Working with Attachments

Steven M. Mortimer


Attachments in Salesforce

Almost all records in Salesforce support attachments. Attachments are just blob data storage for an associated ParentId. A ParentId is the 18-character Salesforcer Id of the record that the attachment belongs to. To get started creating and updating attachments, first, load the {salesforcer} and {dplyr} packages and login, if needed.

library(dplyr, warn.conflicts = FALSE)

The Attachment data, for example, the attachment’s Id, ParentId, Name, Body, ModifiedDate, and other attributes are stored in the Attachment object, a Standard Object in Salesforce.

Creating (Uploading) Attachments

Below we will cover 2 different methods of creating attachments:

  1. Uploading local files as Attachments one at a time using the SOAP and REST API (most common usage)
  2. Uploading large batches of files using the Bulk API, which zips the files before upload

Uploading local files as Attachments (SOAP and REST)

When uploading an attachment stored locally (i.e. on your computer), you can provide an absolute or relative path to the current working directory. If the Name column is omitted, then the name of the attachment as it appears in Salesforce will be the same as the base file name and extension. For example, if the path provided is “/Documents/attachments/doc1.pdf”, then the Name field will be set to “doc1.pdf”.

In the example below, we upload three attachments to two different parent records. Note: Make sure to replace the paths and ParentIds in the example below with file paths that exist on your local machine and Ids of records in your Salesforce org.

# define the ParentIds where the attachments will be shown in Salesforce
parent_record_id1 <- "0016A0000035mJ4"
parent_record_id2 <- "0016A0000035mJ5"

# provide the file paths of where the attachments exist locally on your machine
# in this case we are referencing images included within the salesforcer package, 
# but any absolute or relative path locally will work
file_path1 <- system.file("extdata", "cloud.png", package="salesforcer")
file_path2 <- system.file("extdata", "logo.png", package="salesforcer")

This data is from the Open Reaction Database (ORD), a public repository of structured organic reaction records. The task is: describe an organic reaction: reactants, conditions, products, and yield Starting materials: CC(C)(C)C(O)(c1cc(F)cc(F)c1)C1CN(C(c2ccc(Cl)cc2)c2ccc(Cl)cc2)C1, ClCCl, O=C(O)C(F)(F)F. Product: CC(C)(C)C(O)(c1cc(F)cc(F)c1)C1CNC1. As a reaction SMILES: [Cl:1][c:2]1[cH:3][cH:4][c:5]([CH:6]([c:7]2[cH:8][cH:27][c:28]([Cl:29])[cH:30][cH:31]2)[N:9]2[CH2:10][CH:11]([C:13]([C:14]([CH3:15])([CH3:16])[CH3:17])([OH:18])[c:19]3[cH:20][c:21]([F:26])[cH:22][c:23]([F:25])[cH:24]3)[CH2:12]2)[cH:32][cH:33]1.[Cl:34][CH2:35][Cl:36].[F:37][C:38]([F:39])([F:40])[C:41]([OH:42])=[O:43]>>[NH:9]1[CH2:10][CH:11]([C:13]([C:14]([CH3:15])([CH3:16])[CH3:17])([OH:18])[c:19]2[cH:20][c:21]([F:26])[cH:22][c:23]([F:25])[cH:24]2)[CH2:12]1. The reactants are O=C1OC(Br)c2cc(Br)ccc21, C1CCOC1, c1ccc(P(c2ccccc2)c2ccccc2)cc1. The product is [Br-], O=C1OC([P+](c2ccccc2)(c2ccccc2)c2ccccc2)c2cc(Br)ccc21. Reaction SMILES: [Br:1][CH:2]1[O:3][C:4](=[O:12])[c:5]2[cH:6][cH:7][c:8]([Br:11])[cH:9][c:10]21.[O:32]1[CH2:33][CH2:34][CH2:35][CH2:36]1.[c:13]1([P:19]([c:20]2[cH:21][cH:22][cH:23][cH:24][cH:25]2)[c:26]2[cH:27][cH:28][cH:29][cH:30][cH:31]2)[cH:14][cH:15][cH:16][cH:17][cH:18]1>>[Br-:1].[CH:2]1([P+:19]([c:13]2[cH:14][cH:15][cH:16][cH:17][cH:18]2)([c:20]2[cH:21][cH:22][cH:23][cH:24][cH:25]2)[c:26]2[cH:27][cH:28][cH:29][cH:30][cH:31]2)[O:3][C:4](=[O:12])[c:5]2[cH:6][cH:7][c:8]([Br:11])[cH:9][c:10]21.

file_path3 <- system.file("extdata", "old-logo.png", package="salesforcer")

# create a data.frame or tbl_df out of this information
attachment_details <- tibble(Body = rep(c(file_path1, 
                             ParentId = rep(c(parent_record_id1, 

# create the attachments!
result <- sf_create_attachment(attachment_details)
#> # A tibble: 6 × 2
#>   id                 success
#>   <chr>              <lgl>  
#> 1 00P3s00000gWuEqEAK TRUE   
#> 2 00P3s00000gWuEvEAK TRUE   
#> 3 00P3s00000gWuF0EAK TRUE   
#> 4 00P3s00000gWuF5EAK TRUE   
#> 5 00P3s00000gWuFAEA0 TRUE   
#> # … with 1 more row

Downloading Attachments

After uploading attachments to Salesforce you can download them by first querying the metadata in the Attachment object. This metadata provides the Id for the blob data attachment for download. A convenience function, sf_download_attachment(), has been created to download attachments quickly. The example below shows how to query the metadata of attachments belonging to particular ParentId.

# pull down all attachments associated with a particular record
queried_attachments <- sf_query(sprintf("SELECT Id, Body, Name, ParentId
                                         FROM Attachment
                                         WHERE ParentId IN ('%s', '%s')", 
                                         parent_record_id1, parent_record_id2))
#> # A tibble: 6 × 4
#>   Id                 Body                                         Name  ParentId
#>   <chr>              <chr>                                        <chr> <chr>   
#> 1 00P3s00000gWuEvEAK /services/data/v54.0/sobjects/Attachment/00… logo… 0016A00…
#> 2 00P3s00000gWuF0EAK /services/data/v54.0/sobjects/Attachment/00… old-… 0016A00…
#> 3 00P3s00000gWuEqEAK /services/data/v54.0/sobjects/Attachment/00… clou… 0016A00…
#> 4 00P3s00000gWuFFEA0 /services/data/v54.0/sobjects/Attachment/00… old-… 0016A00…
#> 5 00P3s00000gWuF5EAK /services/data/v54.0/sobjects/Attachment/00… clou… 0016A00…